Blake Teipel, CEO and Co-founder, Essentium, said: “At Essentium, we strongly believe that an open ecosystem will be key to the evolution of Additive Manufacturing. Being locked into proprietary solutions that limit flexibility and choice is no longer an option if 3D printing is to become a serious contender as an industrial process for end-use products. An open market focused on developing new materials and better and faster machines is the only way for manufacturers to unlock new applications and new business opportunities. With this approach, the future belongs to the customer, not to the OEM.”
162 managers and executives from large manufacturing companies across the world completed the survey on their current experiences, challenges and trends with 3D printing for production manufacturing. Participants included a mix of roles and were from companies across industries including aerospace, automotive, consumer goods and contract manufacturing.
I have received three different robotic market research reports from two different research firms. Both of these firms seem to do the work that it takes. I’ve done some private contract research and analysis and have an grasp on the work it takes. These reports have major agreements and a few different takes. The short take is that we finally have momentum in new forms of robotics–and that is a good thing.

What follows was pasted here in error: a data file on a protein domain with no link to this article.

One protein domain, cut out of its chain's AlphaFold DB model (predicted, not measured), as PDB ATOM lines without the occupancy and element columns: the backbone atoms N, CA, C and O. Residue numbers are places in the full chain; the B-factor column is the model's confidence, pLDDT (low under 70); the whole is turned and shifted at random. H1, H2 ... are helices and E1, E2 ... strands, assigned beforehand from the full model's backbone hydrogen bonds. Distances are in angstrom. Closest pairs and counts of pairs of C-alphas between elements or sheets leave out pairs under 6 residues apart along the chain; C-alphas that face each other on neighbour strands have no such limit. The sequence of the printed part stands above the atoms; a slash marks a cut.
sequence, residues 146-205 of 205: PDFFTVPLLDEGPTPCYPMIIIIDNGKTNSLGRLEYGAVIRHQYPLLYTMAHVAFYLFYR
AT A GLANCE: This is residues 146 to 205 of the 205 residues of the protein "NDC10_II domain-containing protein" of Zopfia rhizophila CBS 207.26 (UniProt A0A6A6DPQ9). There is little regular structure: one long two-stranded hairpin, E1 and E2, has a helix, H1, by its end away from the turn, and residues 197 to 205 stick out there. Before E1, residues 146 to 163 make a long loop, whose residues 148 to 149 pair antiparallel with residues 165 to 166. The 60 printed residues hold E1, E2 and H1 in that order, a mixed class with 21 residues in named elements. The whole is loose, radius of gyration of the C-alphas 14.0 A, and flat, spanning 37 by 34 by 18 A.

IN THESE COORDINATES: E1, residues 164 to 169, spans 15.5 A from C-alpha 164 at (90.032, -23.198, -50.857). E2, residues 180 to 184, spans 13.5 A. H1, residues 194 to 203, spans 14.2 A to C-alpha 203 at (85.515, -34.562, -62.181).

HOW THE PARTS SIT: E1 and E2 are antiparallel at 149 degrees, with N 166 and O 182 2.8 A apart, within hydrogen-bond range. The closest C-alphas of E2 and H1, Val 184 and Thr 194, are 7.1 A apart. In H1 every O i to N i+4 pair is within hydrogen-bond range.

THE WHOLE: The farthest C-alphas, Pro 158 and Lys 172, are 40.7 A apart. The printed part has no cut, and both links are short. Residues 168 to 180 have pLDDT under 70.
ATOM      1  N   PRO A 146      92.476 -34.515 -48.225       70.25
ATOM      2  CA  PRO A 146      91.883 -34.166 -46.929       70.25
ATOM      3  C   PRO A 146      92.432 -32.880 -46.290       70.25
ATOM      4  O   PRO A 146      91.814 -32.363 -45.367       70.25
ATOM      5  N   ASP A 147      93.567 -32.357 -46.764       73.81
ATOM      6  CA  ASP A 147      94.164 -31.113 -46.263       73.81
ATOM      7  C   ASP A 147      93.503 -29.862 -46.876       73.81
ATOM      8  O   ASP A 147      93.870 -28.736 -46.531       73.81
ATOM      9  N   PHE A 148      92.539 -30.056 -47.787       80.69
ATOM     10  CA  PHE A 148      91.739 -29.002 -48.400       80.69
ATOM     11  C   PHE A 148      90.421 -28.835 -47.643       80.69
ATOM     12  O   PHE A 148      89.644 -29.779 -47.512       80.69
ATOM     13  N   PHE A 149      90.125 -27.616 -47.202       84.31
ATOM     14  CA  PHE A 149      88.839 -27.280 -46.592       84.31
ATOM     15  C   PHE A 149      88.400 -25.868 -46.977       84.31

[Note: In moving this post from my text editor this morning, I inadvertently had left the setting as “publish” instead of “draft”, therefore you received an email with no link. Oops. Sorry.]
Cobot Market Growth
Cobot Market to account for 30% of Total Robot Market by 2027 according to market research firm Interact Analysis.
- The growth rate of collaborative robots is leading the robotics industry
- Logistics will surpass automotive to be the second largest end user of cobots by 2023, with electronics in first place
- In the next five years, the fastest growing regions for collaborative robot shipments will be China and the USA
Market intelligence firm Interact Analysis has released a new market report – The Collaborative Robot Market – 2019 – which indicates strong and sustained growth for the collaborative robot industry.
In 2018, global revenues from cobot production exceeded $550 million. This was almost a 60% increase over 2017; and over 19,000 cobots were shipped. Interact Analysis forecasts that revenues for cobots will reach $5.6 billion in 2027, accounting for almost one third of the total robotics market, and that <5kg and 5-9 kg cobots, popular in small to medium-sized industrial settings, will represent the majority of sales in 2023.